Track Time: Yamaha Champions School

Mastering The Art Of Correcting Yourself

By Bekah Snyder, Photography by Jeremy Henrie

In less time than it takes to text a digital "SOS," we're deep in the jaws of Turn 1 at Utah's Miller Motorsports Park. But I couldn't have sent that message even if I wanted to. When lead instructor Nick "Andretti" Ienatsch is driving the Yamaha Champions School demo van, you need both hands just to hang on!

Rather than discussing the consequences of rushing an entrance or butchering an exit, Nick slides our rolling classroom sideways to demonstrate the cause and effect of common cornering mistakes. Ienatsch's lean-angles trajectory can be comically enthusiastic, evidenced by gravitationally applied hair imprints on the interior windows. If he fails to stab the brakes, turn-in early or mishandle the throttle through an apex, he must not have had his morning coffee.

Unfailingly animated and energetic about the mechanics of riding quickly, the former Motorcyclist and Sport Rider editor has found his niche here. After the Freddie Spencer High-Performance Riding School closed its doors in 2008, Nick wanted to continue teaching. Touring track days all over the country with sidekick Ken Hill, he noticed riders were approaching corners with notions of false economy-riding harder, not smarter. This led them to new training methodologies, giving rise to the official Yamaha School curriculum.

With class sizes limited to 20 students, the syllabus alternates between on-track lead/follow sessions and discussion of various real-world riding scenarios. Stand witness to instructor demonstrations from staged points along the track as on cue R1s breathe life into blackboard concepts. The on-track exercises develop grace under pressure, situational awareness and physical coordination. "Fear is often what gets us into trouble," says Ienatsch.

We build from the bottom up, learning everything from bump-starting a bike to controlling a rear-tire slide to riding in the rain. Tread lightly in a thunderstorm, but continue leaning and braking. Can't blip between downshifts? They'll teach you. Hesitant to corner with your back brake? Not for long. The Yamaha School is a one-stop shop. No matter your two-wheeled walk of life-street rider, male or female, vintage racer, amateur or professional-every Yamaha Champions School graduate trades intimidation for empowerment.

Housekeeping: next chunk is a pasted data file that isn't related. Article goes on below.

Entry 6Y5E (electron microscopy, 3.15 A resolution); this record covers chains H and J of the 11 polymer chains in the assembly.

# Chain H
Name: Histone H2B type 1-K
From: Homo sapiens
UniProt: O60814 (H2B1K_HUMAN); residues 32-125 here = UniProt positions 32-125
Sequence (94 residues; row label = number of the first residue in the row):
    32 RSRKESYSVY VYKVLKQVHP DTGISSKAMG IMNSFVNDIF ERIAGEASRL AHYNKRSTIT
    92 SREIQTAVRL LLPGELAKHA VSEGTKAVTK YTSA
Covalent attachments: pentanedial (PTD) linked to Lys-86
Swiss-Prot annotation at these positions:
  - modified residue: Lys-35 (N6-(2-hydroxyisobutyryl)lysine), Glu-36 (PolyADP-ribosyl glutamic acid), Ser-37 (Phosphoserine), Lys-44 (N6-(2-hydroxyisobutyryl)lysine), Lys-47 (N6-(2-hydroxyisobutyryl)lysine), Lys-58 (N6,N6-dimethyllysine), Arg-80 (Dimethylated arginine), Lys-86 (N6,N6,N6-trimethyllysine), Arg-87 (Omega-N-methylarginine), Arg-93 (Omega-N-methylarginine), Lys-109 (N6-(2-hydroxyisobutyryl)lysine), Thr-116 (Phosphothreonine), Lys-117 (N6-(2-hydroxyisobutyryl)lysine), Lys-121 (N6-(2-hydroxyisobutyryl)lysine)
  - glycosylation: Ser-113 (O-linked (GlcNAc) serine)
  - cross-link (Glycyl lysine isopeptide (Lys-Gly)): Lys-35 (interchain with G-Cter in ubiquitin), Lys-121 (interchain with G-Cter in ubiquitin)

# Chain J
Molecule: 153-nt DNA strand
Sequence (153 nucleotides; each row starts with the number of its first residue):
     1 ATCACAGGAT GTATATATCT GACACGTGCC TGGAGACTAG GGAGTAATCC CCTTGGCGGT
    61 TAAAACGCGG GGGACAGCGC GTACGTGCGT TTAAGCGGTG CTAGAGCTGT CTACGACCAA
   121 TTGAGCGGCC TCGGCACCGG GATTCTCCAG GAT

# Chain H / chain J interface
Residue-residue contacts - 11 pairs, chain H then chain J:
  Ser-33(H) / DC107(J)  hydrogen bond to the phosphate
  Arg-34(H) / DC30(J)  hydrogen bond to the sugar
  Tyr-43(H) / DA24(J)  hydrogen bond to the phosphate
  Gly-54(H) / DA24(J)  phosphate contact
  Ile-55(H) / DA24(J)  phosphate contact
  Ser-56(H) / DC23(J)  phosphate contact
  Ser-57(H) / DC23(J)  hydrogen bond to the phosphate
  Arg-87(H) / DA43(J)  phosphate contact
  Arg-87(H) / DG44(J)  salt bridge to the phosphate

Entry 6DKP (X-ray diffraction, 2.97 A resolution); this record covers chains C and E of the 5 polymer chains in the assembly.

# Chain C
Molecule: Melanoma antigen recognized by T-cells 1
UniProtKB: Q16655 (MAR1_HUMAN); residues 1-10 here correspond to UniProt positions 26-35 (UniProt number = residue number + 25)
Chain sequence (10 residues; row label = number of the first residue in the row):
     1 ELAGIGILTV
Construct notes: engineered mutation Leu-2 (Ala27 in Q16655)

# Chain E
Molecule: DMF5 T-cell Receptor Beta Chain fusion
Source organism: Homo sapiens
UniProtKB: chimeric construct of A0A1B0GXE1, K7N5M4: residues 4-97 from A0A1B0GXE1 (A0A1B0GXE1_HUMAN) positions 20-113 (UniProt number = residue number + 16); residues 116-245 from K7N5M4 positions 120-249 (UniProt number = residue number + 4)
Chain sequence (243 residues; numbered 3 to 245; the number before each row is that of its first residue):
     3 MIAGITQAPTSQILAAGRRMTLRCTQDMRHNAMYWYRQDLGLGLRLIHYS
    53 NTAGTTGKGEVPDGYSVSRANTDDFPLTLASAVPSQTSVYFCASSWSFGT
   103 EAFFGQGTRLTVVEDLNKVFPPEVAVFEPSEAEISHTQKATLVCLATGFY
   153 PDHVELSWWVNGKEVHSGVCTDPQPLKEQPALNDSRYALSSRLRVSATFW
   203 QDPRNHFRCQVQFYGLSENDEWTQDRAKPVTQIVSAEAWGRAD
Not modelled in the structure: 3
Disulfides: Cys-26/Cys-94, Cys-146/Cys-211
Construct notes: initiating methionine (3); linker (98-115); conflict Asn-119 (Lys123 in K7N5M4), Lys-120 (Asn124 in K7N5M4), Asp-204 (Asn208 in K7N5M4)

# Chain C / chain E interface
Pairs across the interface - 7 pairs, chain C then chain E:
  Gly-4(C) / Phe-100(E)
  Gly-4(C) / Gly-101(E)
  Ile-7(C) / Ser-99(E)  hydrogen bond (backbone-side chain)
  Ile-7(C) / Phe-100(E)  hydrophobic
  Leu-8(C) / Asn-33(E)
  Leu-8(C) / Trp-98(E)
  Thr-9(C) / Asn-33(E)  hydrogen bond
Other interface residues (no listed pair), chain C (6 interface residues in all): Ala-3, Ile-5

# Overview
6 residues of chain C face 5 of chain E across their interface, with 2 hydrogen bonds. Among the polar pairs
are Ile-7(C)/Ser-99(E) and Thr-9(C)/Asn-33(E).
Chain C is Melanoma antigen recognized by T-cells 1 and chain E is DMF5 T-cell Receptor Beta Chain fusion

Vehicles of higher learning range from the deceptively fast Yamaha YZF-R6 to the lower-spec YZF-R6S and FZ1-all willing accomplices for terrorizing both the East and West loops and force-feeding knee puck to apex. The play-by-play action/evidence will be preserved on video. Reviews of each student are constructively analyzed for correct body mechanics and execution of the day's drills. AMA-ranked instructors Ken Hill, Dale Kieffer, Shane Turpin and MRA #1 plate-holder Mark Schellinger add up to an incalculable human database of information. For those wanting more coaching, Pro school dates are also available. To see a schedule, check the website (www.millermotorsportspark.com/program/yamaha-champions-school).

The two-up training rides are more intense than intravenous espresso and hailed by alumni as an absolute must. You might even end up behind Shane "Tornado" Turpin, former lap record-holder at Miller. Where else are you going to witness the inner workings of a professional hot lap? As Ienatsch emphasizes, "Any professional racer will tell you races aren't won with flawless laps. [They] have mastered the ability to correct mistakes mid-corner."

On-track exercises teach students to work through those foul-ups and always approach corners with an emergency exit plan. It all adds up to an excellent experience that's worth every penny: $1995 for the two-day school or $2995 for three days. Forget about all the fun you'll have riding around with Nick & Co. and think of it this way: Learn enough to keep yourself out of the kitty litter just once at your next track day and the school will have paid for itself!

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